Archive for Secrets & Lies

Remove Your Hospice Nametag!

no-nameAn admitting nurse from hospice meets with a family in the eldest daughter’s home. He is giving information and answering questions. Three of the four siblings occupy chairs in different parts of the living room. They listen to the nurse while thumbing through hospice pamphlets and glancing at forms that require signatures.

Only a handful of steps away in the “spare bedroom,” the fourth sibling—the youngest brother—sits with their father.

The father is dying.

(Disclaimer.)

The bedroom will likely be the final place the father lives after a long life of military service, marriage, career, raising kids, retirement, and burying his wife a few years before. From long-ago conversations, his adult children know that he “can’t stomach those damn hospitals” and will “die on the streets before being dragged into a hospital.” Since he can no longer safely be alone in his apartment, the siblings are honoring his hatred of hospitals by caring for him in the eldest daughter’s home.

One of the kids, a fifty-something community college administrator, clears her throat and says, “We don’t want our father to know you’re from hospice.” She gestures toward the nurse’s nametag, dangling around his neck on a blood red cloth lanyard. “Could you take your nametag off before you see him? And we also don’t want any of your staff to wear their tags.

No one speaks. The muffled sound of snoring is heard from the spare bedroom. Read More →

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Suicide in the Deep Darkness of an April Night

Grandpa, working on his beloved ranch . . .

Grandpa, working on his beloved ranch . . .

Though not a family secret, we rarely mentioned it.

In the years before Mom’s death in 2013, I don’t recall talking with her about it. Dad, who dearly loved his father-in-law, never once discussed it with me. I suppose it spawned too many harsh memories and, inevitably, an immense sadness.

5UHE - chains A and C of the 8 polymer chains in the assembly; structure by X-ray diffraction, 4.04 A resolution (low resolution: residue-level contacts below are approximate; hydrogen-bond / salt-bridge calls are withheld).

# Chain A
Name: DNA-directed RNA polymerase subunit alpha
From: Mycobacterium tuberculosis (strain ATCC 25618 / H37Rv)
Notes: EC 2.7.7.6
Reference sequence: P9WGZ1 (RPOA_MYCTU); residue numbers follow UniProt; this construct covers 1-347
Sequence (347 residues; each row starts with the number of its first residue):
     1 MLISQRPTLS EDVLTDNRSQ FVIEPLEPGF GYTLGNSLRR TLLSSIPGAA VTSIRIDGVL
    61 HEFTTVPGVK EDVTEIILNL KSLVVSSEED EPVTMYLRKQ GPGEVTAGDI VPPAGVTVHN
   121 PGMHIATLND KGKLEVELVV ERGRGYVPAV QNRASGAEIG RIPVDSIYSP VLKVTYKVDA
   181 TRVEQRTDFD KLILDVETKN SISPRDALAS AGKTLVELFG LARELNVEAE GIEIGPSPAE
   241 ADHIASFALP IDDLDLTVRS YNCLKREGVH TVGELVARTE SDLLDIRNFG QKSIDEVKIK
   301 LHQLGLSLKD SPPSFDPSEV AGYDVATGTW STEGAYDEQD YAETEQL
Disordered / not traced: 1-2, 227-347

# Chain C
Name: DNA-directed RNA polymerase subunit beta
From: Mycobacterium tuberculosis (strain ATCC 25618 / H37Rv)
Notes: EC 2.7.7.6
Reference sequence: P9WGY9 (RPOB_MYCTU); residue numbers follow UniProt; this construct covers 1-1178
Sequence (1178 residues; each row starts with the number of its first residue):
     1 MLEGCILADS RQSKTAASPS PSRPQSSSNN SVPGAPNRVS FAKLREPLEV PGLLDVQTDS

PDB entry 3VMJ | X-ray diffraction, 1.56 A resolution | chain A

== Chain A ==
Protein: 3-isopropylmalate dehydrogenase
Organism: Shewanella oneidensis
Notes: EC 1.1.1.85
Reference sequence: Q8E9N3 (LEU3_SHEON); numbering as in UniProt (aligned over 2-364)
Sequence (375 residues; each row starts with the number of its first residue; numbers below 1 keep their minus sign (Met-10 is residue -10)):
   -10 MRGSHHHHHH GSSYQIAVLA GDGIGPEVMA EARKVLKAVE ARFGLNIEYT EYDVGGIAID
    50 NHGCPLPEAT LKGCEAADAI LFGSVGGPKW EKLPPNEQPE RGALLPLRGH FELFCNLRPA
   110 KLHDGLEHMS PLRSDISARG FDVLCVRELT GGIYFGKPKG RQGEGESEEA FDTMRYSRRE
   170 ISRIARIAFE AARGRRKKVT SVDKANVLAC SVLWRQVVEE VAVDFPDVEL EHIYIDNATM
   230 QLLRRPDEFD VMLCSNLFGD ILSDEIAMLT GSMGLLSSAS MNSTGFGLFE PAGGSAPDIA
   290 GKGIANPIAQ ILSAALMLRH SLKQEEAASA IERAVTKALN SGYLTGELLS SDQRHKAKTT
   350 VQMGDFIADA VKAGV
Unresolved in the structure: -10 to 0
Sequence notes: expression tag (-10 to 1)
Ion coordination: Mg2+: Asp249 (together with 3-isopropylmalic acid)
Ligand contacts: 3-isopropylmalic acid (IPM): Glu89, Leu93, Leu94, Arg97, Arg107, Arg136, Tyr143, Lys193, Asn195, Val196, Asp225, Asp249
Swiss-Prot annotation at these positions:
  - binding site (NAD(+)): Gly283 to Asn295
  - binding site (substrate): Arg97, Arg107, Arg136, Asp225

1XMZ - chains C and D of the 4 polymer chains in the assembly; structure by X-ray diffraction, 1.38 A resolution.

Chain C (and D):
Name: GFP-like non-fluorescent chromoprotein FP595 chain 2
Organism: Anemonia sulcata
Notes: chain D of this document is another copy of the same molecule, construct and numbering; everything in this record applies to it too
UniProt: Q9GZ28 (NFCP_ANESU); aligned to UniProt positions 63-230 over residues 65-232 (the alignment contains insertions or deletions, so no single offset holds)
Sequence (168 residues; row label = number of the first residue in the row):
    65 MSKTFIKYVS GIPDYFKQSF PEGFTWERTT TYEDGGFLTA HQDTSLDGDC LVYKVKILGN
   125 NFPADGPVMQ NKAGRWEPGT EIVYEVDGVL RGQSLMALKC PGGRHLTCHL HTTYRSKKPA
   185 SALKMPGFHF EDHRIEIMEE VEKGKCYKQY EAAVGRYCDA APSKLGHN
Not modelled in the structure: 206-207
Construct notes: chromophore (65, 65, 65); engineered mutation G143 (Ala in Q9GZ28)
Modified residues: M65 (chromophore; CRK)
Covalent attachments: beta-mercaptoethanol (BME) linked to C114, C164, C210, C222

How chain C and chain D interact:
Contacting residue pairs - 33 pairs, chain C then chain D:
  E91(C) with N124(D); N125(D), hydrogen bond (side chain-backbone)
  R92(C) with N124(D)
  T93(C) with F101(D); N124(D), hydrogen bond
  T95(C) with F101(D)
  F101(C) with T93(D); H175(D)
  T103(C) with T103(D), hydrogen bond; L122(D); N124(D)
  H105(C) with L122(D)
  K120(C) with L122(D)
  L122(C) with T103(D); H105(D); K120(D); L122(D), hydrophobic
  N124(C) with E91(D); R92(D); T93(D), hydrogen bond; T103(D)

What is it? Suicide.

With my family, the memory is hyphenated: murder-suicide.

In April of 1978, likely before midnight on a cool spring evening in the California town of Merced, my grandfather slept alone in his bed. His wife of a few years—not my grandmother—entered the room. She gripped a pistol. She shot Grandpa at point blank range in the head. Several times.

Murder.

She exited their bedroom, retreated along a hallway, crossed through several rooms, and finally settled onto a chair in a different part of the house. Seconds or moments or maybe even a half-hour later, she pulled the trigger again.

Suicide.

The woman who murdered Grandpa and then took her own life entered my grandfather’s life after Grandma’s untimely death. Mutual friends introduced them. Did Grandpa fall in love with her? As a widower, was he was lonely and vulnerable? Maybe she schemed to wrap him around her finger? Or did their ill-fated relationship just happen as so many relationships do? But at some point, something changed. To me, way back then, in a time focused on seminary and starting a career in ministry, she seemed like an okay person. Nearly everyone seems normal until they are not.

Why did she squeeze that trigger multiple times in the deep darkness of an April night? Read More →

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A Perinatal Story

baby and momI was uncertain of what “perinatal” meant.

Though I’ve been colleagues for several years with the Angel Babies counselors at the hospice where I work, I was, well . . . ignorant.

[Read Disclaimer here.]

In my feeble defense, I’m not directly involved with the Angel Babies program. I’m also not a medical expert, and even “easy” terminology stumps me. Additionally, my wife and I don’t have children.

There were a series of unremarkable events—a phone call, a conversation, a few words on a webpage—that led me to learn “perinatal” referred to the before and after time period around the birth of a child. Here’s the sentence from the webpage that I’m sure I’d read before and had—like humans often do—overlooked the words I didn’t understand: Read More →

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